The Financial Conduct Authority (FCA) has published policy statement PS16/21 – Increased transparency at renewal in general insurance markets – feedback on CP15/41 and final rules and guidance. CP15/41 was published in December 2015. It proposed new rules and guidance to address concerns about consumer engagement on renewal of policies and poor treatment. In particular the FCA was concerned that long-standing policyholders were paying more than new customers and wanted to find means by which customers could be given information about the cost of renewal and options for shopping around.
What was proposed in CP16/21?
Following a large-scale randomised trial conducted with three firms in the motor and GI markets, the FCA proposed new rules to require firms to:
- disclose the customer’s last premium at each renewal;
- include text in renewal letters to encourage customers to check their cover and shop around for the best deal at each renewal; and
- identify consumers who have renewed with the firm four consecutive times and give them a prescribed message to encourage shopping around for a new policy.
In addition, the FCA has proposed guidelines on how best to maintain records to demonstrate compliance – including keeping records of premium. The FCA has also proposed non-Handbook guidance (FG16/8 – Improving General Insurance Renewal Practices) to assist firms meet their obligation towards consumers at renewal and to help customers switch or cancel.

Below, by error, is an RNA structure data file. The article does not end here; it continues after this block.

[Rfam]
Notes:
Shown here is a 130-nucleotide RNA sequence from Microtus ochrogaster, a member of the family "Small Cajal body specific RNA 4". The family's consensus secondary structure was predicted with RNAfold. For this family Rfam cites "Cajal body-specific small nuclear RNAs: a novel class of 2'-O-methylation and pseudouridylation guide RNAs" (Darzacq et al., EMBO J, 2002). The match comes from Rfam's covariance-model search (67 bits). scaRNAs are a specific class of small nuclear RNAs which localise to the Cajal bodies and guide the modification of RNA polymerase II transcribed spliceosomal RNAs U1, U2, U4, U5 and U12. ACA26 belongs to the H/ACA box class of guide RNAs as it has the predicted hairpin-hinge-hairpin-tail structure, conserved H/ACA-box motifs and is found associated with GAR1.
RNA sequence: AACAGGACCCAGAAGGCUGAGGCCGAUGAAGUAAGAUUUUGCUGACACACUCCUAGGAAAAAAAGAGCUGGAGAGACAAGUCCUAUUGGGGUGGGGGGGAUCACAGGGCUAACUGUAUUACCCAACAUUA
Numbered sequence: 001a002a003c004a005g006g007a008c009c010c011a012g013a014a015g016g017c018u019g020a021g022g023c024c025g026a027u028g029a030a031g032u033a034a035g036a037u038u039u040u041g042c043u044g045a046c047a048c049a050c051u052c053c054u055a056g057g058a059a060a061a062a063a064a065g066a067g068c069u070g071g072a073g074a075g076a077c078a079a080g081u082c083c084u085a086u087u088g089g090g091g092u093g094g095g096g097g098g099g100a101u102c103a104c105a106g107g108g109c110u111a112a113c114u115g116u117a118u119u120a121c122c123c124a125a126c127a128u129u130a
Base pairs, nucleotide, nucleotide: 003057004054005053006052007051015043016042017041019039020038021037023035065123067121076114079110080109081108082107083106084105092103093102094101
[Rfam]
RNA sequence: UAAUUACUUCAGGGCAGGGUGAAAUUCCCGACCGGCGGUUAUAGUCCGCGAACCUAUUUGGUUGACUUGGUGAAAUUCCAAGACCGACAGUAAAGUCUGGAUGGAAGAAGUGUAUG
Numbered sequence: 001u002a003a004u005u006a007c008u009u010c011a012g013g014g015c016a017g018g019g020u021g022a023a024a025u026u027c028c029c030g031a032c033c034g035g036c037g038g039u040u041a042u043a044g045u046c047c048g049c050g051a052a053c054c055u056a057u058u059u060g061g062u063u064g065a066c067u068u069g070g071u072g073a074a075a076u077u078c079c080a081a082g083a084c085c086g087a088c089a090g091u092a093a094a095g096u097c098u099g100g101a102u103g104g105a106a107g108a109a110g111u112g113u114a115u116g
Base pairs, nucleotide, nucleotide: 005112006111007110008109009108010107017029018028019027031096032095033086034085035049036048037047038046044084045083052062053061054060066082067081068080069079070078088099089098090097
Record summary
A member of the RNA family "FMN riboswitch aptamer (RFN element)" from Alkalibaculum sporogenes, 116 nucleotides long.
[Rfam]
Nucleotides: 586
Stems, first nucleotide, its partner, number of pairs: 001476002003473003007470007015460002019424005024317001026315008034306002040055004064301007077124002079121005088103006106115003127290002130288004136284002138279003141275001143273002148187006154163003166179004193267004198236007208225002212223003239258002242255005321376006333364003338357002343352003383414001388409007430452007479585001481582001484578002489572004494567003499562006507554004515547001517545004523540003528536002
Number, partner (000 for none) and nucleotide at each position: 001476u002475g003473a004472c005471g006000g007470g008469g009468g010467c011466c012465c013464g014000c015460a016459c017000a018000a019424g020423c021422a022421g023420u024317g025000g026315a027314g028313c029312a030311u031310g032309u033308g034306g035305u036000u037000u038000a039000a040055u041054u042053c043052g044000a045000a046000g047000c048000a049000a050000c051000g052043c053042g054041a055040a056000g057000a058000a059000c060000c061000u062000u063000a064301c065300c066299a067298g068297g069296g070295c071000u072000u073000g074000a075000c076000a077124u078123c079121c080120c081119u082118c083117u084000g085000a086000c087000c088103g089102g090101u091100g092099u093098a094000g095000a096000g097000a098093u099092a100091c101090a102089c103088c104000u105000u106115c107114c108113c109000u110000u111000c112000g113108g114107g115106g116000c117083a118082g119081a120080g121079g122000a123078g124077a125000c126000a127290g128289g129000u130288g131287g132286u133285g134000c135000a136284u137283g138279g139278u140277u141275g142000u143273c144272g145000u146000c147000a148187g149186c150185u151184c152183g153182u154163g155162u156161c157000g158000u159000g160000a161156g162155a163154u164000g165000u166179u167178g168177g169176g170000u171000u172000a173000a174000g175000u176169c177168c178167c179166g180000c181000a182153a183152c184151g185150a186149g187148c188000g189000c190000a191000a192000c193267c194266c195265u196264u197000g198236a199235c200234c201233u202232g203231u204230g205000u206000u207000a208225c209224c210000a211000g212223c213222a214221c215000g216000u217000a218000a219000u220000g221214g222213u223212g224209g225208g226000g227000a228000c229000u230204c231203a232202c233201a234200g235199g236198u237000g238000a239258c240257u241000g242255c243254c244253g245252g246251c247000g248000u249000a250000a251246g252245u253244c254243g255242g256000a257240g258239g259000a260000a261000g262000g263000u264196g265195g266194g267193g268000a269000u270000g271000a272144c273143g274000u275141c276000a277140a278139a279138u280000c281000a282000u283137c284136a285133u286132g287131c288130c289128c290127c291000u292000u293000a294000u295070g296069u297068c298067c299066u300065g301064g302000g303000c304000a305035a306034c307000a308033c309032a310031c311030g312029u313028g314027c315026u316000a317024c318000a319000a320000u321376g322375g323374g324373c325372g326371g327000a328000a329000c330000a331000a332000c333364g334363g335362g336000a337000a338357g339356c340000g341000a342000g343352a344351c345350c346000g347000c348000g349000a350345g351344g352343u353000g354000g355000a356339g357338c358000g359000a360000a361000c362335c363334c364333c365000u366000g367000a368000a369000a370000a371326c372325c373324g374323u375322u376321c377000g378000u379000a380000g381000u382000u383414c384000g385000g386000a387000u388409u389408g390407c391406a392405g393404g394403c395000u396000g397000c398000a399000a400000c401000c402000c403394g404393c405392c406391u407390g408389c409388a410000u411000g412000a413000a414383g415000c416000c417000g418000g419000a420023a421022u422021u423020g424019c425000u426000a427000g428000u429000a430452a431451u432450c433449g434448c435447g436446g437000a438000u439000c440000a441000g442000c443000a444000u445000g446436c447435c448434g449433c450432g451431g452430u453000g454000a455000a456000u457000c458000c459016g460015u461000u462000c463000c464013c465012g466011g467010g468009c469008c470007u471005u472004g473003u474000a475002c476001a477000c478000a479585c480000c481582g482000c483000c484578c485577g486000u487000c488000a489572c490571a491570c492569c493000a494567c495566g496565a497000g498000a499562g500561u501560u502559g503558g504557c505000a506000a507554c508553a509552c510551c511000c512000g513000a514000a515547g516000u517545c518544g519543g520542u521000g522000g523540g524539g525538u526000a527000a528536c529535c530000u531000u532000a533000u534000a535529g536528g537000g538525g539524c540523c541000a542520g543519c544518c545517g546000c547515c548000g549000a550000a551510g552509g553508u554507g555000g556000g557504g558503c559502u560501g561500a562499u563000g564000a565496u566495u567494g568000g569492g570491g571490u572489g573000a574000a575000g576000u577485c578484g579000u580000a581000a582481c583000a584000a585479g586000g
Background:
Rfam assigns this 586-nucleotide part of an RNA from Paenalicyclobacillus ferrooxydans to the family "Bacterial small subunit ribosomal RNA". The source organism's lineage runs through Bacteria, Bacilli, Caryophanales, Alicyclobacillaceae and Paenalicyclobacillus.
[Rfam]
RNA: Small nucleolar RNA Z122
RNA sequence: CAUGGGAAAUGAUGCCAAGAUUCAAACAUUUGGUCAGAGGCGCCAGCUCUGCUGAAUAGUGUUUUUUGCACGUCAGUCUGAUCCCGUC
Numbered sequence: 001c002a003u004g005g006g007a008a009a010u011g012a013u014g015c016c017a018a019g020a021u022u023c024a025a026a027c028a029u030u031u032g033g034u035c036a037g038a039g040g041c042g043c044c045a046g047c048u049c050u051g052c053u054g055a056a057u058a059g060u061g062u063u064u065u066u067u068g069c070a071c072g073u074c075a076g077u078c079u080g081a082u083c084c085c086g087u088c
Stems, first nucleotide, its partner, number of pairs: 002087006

Has the FCA made any changes following consultation?
Following consultation, the FCA has decided to alter some of its proposals, with effect that:
- Where a consumer’s circumstances have changed during the course of their policy (for example, a motor policyholder has changed their car) insurers must give an annualised premium reflecting any mid-term adjustments instead of provided last year’s premium; and
- Group policies are not included in these proposals as the measures only cover situations where the renewal is directly conducted with the consumer.
The FCA has extended the implementation deadline by three months with the result that the disclosure are required from 1 April 2017. Firms should begin to put procedures into place to have access to premium information and change systems to ensure that renewal notices will meet the new disclosure rules by April next year. In accordance with ICOBS 6.1.1 insurers are responsible for producing and intermediaries providing the disclosures.